2024 shaping up to be another banner year for Philippine banks | Inquirer Business

2024 shaping up to be another banner year for Philippine banks

Despite the higher-inflation and slower-economic-growth backdrop in 2023, it turned out to be a very good year for Philippine banks, many of which even posted record-high profits.

The favorable momentum is expected to be sustained this year, especially as the macroeconomy, while still far from the “Goldilocks” state, has gone over the pandemic hump.

With consumer price pressures on the wane, the end of the hawkish cycle of the Bangko Sentral ng Pilipinas (BSP) is in sight, auguring well for the Philippine economy, which is expected to be among the fastest growing in the region.


Government economic managers expect the domestic economy to expand by 6 to 7 percent this year, faster than the 5.6-percent pace recorded last year. On the other hand, inflation is expected to stay within the BSP’s targeted range of 2 to 4 percent, easing from 6 percent last year when the country grappled with high commodity prices amid geopolitical tensions, trade restrictions from major rice-exporting countries and tight supply of key commodities.


Eight out of 10 of the country’s major banks posted all-time-high earnings in 2023.

NET profit of major banks

“Philippine banking sector profitability hit a 10-year high in 2023, driven by wider margins. System asset quality has also held up well despite the sharp rise in interest rates, as indicated by the system nonperforming loan (NPL) ratio of 3.5 percent as of January 2024, helped by the supportive economic environment,” credit watchdog Fitch Ratings says in its April 5 review of Philippine banks.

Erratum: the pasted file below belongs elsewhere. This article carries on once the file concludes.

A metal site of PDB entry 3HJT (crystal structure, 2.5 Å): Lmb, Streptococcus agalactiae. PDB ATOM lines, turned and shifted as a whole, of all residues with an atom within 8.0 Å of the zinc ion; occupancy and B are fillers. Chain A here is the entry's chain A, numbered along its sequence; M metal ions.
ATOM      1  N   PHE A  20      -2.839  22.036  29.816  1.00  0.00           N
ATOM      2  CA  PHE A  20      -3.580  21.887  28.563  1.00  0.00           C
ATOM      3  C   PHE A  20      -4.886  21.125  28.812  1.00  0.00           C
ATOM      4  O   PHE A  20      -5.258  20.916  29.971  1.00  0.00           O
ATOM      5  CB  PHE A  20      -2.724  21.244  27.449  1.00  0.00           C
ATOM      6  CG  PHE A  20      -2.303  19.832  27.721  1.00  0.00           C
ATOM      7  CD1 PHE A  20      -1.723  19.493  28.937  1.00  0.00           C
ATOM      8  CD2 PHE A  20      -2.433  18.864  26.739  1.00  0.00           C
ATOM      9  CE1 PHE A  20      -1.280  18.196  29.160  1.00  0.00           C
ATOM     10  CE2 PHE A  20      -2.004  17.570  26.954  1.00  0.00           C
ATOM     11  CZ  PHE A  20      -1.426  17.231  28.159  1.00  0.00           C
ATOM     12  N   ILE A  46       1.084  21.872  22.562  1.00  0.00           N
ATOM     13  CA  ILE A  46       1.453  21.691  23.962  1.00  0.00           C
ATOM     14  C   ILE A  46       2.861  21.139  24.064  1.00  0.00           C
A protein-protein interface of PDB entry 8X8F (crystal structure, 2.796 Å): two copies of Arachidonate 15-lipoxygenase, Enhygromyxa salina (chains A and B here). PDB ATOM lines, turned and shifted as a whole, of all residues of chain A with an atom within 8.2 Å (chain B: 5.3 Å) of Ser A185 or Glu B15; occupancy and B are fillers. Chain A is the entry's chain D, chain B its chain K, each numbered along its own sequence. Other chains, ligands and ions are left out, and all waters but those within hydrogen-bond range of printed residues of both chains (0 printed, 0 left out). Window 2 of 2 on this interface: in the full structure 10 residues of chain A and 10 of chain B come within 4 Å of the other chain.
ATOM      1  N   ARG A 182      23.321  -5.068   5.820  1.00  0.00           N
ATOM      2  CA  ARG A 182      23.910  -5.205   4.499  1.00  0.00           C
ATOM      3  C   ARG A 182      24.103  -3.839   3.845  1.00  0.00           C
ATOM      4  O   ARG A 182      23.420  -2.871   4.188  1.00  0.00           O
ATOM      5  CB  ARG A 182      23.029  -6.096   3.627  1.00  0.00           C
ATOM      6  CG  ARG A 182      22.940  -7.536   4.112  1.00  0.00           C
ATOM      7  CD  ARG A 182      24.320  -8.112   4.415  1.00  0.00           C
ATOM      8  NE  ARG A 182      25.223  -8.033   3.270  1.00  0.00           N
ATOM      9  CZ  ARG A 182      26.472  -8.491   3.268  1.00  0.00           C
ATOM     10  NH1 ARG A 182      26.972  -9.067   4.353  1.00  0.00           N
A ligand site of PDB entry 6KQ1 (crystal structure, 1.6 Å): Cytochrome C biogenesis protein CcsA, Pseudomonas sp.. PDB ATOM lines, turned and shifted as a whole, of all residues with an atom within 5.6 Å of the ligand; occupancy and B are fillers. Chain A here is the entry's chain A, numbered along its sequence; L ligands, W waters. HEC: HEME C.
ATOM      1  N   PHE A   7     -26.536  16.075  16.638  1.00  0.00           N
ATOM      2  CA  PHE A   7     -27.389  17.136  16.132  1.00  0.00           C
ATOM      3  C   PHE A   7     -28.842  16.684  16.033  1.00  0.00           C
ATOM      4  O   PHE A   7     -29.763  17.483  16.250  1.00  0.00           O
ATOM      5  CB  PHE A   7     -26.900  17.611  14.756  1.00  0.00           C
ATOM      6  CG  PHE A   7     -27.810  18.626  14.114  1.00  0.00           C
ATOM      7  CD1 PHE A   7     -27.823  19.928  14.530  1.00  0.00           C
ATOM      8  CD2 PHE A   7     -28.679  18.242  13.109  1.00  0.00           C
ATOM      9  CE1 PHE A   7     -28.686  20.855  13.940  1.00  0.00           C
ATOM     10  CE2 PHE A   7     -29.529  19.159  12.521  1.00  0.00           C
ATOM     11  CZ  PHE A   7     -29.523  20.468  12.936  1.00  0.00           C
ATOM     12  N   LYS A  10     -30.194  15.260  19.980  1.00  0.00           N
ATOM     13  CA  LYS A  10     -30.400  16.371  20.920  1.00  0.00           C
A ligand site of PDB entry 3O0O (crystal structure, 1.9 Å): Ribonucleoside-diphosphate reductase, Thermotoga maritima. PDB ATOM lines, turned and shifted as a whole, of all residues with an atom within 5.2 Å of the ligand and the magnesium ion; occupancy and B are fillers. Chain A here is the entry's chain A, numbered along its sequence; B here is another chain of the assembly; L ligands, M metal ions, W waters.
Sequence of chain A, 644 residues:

The agency says the financial performance of the local banking sector will likely remain “broadly steady over the next 12 to 18 months.”

Fitch Ratings believes that net interest margins for its rated Philippine banks have most likely peaked, and pressure on those margins will build in late 2024 when the BSP starts to ease the policy rate. But this will be offset by a pickup in loan growth and business volume amid a resilient economy, with Fitch Ratings projecting economic growth at 6 to 6.5 percent in the next two years.

“The conducive operating environment should also support the banks’ asset quality, and help sustain the privately owned banks’ risk appetite to expand into the higher yielding, albeit higher risk, consumer sector,” it says.


Bank lending increased by 7.8 percent in 2023, slower than the 11.5-percent expansion in 2022, as high interest rates deterred corporates from borrowing for large-ticket capital outlays, Fitch Ratings notes.